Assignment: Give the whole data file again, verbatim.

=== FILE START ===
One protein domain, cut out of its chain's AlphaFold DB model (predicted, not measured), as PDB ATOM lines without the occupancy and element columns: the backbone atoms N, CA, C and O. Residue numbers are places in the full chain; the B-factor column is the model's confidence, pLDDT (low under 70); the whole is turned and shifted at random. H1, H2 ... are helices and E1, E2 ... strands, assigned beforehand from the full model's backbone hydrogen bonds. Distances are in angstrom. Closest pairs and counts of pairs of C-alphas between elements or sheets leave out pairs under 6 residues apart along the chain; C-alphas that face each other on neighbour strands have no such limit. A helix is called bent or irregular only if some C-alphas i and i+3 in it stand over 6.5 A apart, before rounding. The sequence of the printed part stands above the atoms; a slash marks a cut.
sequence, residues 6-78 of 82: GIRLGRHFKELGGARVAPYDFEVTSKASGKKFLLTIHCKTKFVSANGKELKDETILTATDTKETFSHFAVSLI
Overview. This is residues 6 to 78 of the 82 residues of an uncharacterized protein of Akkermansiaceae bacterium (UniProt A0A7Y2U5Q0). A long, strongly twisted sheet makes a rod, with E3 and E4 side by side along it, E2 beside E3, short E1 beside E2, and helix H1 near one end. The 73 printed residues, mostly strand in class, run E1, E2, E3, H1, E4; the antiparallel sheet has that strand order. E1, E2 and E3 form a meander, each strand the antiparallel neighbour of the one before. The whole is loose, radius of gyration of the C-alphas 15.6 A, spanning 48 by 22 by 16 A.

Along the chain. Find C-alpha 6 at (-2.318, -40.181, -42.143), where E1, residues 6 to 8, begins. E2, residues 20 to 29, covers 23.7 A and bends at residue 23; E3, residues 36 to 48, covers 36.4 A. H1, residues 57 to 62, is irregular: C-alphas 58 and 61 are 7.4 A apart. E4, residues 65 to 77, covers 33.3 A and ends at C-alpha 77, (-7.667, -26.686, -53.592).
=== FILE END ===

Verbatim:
One protein domain, cut out of its chain's AlphaFold DB model (predicted, not measured), as PDB ATOM lines without the occupancy and element columns: the backbone atoms N, CA, C and O. Residue numbers are places in the full chain; the B-factor column is the model's confidence, pLDDT (low under 70); the whole is turned and shifted at random. H1, H2 ... are helices and E1, E2 ... strands, assigned beforehand from the full model's backbone hydrogen bonds. Distances are in angstrom. Closest pairs and counts of pairs of C-alphas between elements or sheets leave out pairs under 6 residues apart along the chain; C-alphas that face each other on neighbour strands have no such limit. A helix is called bent or irregular only if some C-alphas i and i+3 in it stand over 6.5 A apart, before rounding. The sequence of the printed part stands above the atoms; a slash marks a cut.
sequence, residues 6-78 of 82: GIRLGRHFKELGGARVAPYDFEVTSKASGKKFLLTIHCKTKFVSANGKELKDETILTATDTKETFSHFAVSLI
Overview. This is residues 6 to 78 of the 82 residues of an uncharacterized protein of Akkermansiaceae bacterium (UniProt A0A7Y2U5Q0). A long, strongly twisted sheet makes a rod, with E3 and E4 side by side along it, E2 beside E3, short E1 beside E2, and helix H1 near one end. The 73 printed residues, mostly strand in class, run E1, E2, E3, H1, E4; the antiparallel sheet has that strand order. E1, E2 and E3 form a meander, each strand the antiparallel neighbour of the one before. The whole is loose, radius of gyration of the C-alphas 15.6 A, spanning 48 by 22 by 16 A.

Along the chain. Find C-alpha 6 at (-2.318, -40.181, -42.143), where E1, residues 6 to 8, begins. E2, residues 20 to 29, covers 23.7 A and bends at residue 23; E3, residues 36 to 48, covers 36.4 A. H1, residues 57 to 62, is irregular: C-alphas 58 and 61 are 7.4 A apart. E4, residues 65 to 77, covers 33.3 A and ends at C-alpha 77, (-7.667, -26.686, -53.592).